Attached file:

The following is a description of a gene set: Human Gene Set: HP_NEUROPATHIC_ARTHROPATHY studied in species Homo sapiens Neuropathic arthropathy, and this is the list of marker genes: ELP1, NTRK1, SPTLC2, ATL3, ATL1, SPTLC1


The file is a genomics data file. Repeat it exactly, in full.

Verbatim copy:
The following is a description of a gene set: Human Gene Set: HP_NEUROPATHIC_ARTHROPATHY studied in species Homo sapiens Neuropathic arthropathy, and this is the list of marker genes: ELP1, NTRK1, SPTLC2, ATL3, ATL1, SPTLC1